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Charities have warned of a “dramatic” and “appalling” increase in the number of people found sleeping rough on London’s streets, while calling on the UK Government to invest in homelessness services and ensure the welfare system is “strong enough” to support people in need.

Data released today (31 October 2018) from the Combined Homelessness and Information Network (CHAIN) database shows that the number of people sleeping rough in London has increased by a shocking 17% over the last year.



The data reveals that between 1 July and 30 September 2018, 3,103 people were recorded as sleeping rough on the streets of London. This represents a 17% increase on the same period in 2017 and 20% more than the previous year.

A worrying 45% were people who hadn’t been recorded as sleeping rough in the Capital before – ‘new rough sleepers’ – while 45% had been seen sleeping rough in London before the period began but not regularly enough to be regarded as ‘living on the streets’.

The remaining 10% were ‘living on the streets’ and had received regular contact from charity workers and others. There has been a 10% reduction in these numbers compared to the same period last year.

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Homeless Link’s Chief Executive, Rick Henderson, said: “It is alarming to see such a dramatic rise in the number of people sleeping rough in London compared to the same period last year, especially the number of people there for the first time.

“We need to ask ourselves some tough questions about why so many are finding themselves with little choice but to bed down on the streets and concerted effort is required to ensure we have an effective safety net to prevent this.

“Sleeping rough is extremely dangerous and can seriously damage people’s health. As temperatures begin to drop, we strongly urge London’s local authorities to ensure they can provide sufficient emergency shelters over the winter, so nobody is left out in the cold.

“Rough sleeping is not just about losing a roof over your head. It is clear that with so many new people finding themselves on the streets there are structural causes of homelessness that need to be urgently addressed. These include action on reducing poverty, the chronic shortage of low-cost housing and ensuring everyone is supported by the welfare system.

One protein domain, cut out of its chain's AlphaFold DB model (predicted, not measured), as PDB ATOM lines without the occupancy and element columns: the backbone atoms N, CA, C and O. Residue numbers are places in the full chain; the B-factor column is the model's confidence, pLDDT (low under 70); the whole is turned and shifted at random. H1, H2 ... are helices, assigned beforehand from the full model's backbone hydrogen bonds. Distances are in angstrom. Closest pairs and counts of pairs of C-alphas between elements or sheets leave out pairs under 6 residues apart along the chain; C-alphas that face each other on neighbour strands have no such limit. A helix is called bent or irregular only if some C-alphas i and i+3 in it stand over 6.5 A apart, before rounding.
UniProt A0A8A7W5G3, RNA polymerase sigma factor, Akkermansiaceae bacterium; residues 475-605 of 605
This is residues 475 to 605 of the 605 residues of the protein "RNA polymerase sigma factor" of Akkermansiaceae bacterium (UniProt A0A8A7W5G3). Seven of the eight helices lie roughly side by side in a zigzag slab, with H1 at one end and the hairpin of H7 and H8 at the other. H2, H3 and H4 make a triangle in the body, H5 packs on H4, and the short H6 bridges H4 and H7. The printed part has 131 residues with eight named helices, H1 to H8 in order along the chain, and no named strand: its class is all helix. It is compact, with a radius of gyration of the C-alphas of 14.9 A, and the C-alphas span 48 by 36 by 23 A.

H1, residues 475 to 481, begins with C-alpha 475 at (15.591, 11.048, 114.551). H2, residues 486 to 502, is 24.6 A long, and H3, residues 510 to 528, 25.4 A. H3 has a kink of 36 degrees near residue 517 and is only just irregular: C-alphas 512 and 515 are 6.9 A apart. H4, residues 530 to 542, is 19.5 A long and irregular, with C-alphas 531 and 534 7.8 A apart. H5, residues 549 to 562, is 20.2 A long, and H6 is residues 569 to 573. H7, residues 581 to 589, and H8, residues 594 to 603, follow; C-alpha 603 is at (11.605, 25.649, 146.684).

“This is why we welcomed the Government’s recent rough sleeping strategy and the Homelessness Reduction Act. Now we must see them both implemented swiftly and effectively so we can reverse these figures by preventing rough sleeping along with increased investment in support services and low-cost permanent housing so we can end homelessness for good.”



Homelessness is on the rise across the UK.

Jon Sparkes, chief executive of the homelessness charity Crisis, said the “appalling” figures is further evidence that more needs to be done to support homelessness people and those at risk of homelessness.

“Across the capital, local authorities are struggling with increasing numbers of people new to the streets, which is why the root causes of the problem must be tackled,” he said.

“We can’t carry on like this when we know that homelessness is not inevitable. We don’t have enough affordable housing that homeless people can access; we don’t have a strong enough welfare system to support people when they fall on hard times; and we aren’t giving people in the most vulnerable situations a place to call home when they have nowhere to turn.

“Rough sleeping ruins lives and, with winter approaching, the consequences of ending up on the streets become more and more devastating. Last year alone, 449 homeless people died in the UK, many of whom were living on the streets.

“The government has already made important commitments to end rough sleeping but it must address the root causes of it to make those commitments a reality.”